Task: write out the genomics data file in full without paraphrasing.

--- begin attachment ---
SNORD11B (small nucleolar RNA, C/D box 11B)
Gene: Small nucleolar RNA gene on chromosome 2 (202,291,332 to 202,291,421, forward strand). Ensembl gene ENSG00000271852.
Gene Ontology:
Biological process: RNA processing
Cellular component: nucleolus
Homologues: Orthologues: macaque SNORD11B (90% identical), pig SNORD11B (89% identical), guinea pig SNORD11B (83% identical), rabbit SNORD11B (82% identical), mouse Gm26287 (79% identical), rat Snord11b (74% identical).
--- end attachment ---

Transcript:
SNORD11B (small nucleolar RNA, C/D box 11B)
Gene: Small nucleolar RNA gene on chromosome 2 (202,291,332 to 202,291,421, forward strand). Ensembl gene ENSG00000271852.
Gene Ontology:
Biological process: RNA processing
Cellular component: nucleolus
Homologues: Orthologues: macaque SNORD11B (90% identical), pig SNORD11B (89% identical), guinea pig SNORD11B (83% identical), rabbit SNORD11B (82% identical), mouse Gm26287 (79% identical), rat Snord11b (74% identical).